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The New York Sun
Friday, 1 April, 2005

Libya May Be Hiding Germs, Chemicals, Report Warns

Libya May Be Hiding Germs, Chemicals, Report Warns

BY ELI LAKE - Staff Reporter of the Sun
April 1, 2005

WASHINGTON - Since entering a deal to abandon its nuclear program at the end of 2003, the Libyan government has been less than forthcoming about the scope of its biological and chemical weapons programs.

That is one conclusion in a massive report released yesterday by a bipartisan commission originally tasked to examine the failure of the American intelligence community to accurately predict the extent of Iraq's weapons of mass destruction program. The 10-person Silberman-Robb commission, chaired by federal appeals court judge Laurence Silberman and a former Democratic senator from Virginia, Charles Robb, concluded in blunt language that, "the Intelligence Community was dead wrong in almost all of its pre-war judgments about Iraq's weapons of mass destruction."

The harsh judgment of America's intelligence analysts echoes the critiques of both the Iraq Survey Group, commissioned by the CIA to find the weapons that President Bush said were in Iraq, and a hard-hitting Senate Select Committee on Intelligence review issued last summer.

Unlike those reports, though, the commission provides a more comprehensive assessment of America's intelligence on other targets. While the unclassified version of the report left blank a section on America's information regarding Iran and North Korea's nuclear program, the classified version is said to find America's grip on both countries' weapons programs severely lacking. "Across the board, the intelligence community knows disturbingly little about the nuclear programs of many of the world's most dangerous actors," the report found.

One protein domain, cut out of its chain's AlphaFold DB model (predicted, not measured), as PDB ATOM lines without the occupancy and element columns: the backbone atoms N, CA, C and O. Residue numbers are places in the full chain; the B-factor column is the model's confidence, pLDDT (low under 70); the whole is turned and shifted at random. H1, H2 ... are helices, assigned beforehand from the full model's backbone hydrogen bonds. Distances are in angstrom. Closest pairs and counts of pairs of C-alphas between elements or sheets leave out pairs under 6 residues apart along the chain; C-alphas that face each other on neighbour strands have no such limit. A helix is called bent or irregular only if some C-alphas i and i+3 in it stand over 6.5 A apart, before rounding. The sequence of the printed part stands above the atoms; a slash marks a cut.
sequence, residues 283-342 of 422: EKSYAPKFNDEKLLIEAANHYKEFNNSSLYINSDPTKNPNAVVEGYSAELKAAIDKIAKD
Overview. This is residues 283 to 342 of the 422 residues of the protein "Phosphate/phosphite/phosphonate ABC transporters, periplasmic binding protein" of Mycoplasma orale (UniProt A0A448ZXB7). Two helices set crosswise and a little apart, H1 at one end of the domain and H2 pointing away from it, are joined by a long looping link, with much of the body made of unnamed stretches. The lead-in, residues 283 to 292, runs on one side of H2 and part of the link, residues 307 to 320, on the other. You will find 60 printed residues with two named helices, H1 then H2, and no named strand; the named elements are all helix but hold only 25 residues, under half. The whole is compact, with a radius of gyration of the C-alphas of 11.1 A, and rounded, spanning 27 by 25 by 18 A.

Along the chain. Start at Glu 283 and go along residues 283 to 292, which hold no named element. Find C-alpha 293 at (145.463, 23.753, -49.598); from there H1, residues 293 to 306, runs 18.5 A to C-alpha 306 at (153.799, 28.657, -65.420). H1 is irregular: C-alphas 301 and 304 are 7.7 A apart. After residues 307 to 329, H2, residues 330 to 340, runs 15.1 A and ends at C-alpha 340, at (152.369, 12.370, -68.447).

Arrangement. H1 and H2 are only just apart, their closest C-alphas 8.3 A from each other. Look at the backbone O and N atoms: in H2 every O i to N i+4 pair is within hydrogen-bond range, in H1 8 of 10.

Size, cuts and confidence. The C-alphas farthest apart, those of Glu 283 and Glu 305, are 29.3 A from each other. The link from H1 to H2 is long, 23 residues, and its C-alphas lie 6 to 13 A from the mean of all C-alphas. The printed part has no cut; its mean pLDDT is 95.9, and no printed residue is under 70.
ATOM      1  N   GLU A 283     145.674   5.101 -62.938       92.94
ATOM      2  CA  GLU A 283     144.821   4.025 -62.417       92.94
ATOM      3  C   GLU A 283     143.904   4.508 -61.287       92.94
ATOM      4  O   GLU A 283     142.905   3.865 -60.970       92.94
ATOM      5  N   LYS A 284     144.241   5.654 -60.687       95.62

Buried inside the unclassified report is disturbing news regarding the extent of Libyan compliance in a deal Mr. Bush announced on December 17, 2003, whereby Muammar Gadhafi agreed to abandon nuclear weapons and renounce international terrorism. Since then, American officials concluded in September that Libya had sufficiently abandoned its nuclear program.

The deal was worked out by American and British intelligence officials throughout 2003, resulting in the president's startling announcement on December 17 of that year that America would proceed to normalize ties with Tripoli in exchange for its compliance with the terms of the British and American governments. At the time, the agreement was touted by the White House as a foreign-policy success.

While praising the CIA for accurately predicting Libya's clandestine efforts to build nuclear weapons and the missiles that could launch them, the report goes on to state, "It is clear that Libya has been considerably less forthcoming about the details of its chemical and biological weapons efforts than about its nuclear and missile programs." That said, the report adds that most intelligence analysts believe that the programs, if they do exist, would be on a small scale.

The report's disclosure that Tripoli has failed to fully disclose its likely smaller chemical and biological weapons programs is apace with the regime's recent failures to meet the president's expectations for political reform. The Sun reported last month that a report from Physicians for Human Rights asserted that Libyan human rights activist and opposition leader Fathi al-Jahmi is dangerously ill and has not been afforded proper medical care in prison. Last year, the FBI unraveled a plot whereby Mr. Gadhafi was willing to pay for the assassination of Saudi Crown Prince Abdullah.

The Silberman-Robb commission, which is so critical of the intelligence community for erring on the side of caution with regard to Iraq's arsenal, warns that America should be vigilant about Mr. Gadhafi's disarmament commitments down the road. "It remains true that the mercurial regime may suddenly shift its plans and intentions, leading to a covert resuscitation of these programs that the Intelligence Community will be expected to detect," the report reads. In its conclusions on the Libya chapter, it reads, "There is little doubt that important questions remain about Libya's WMD programs."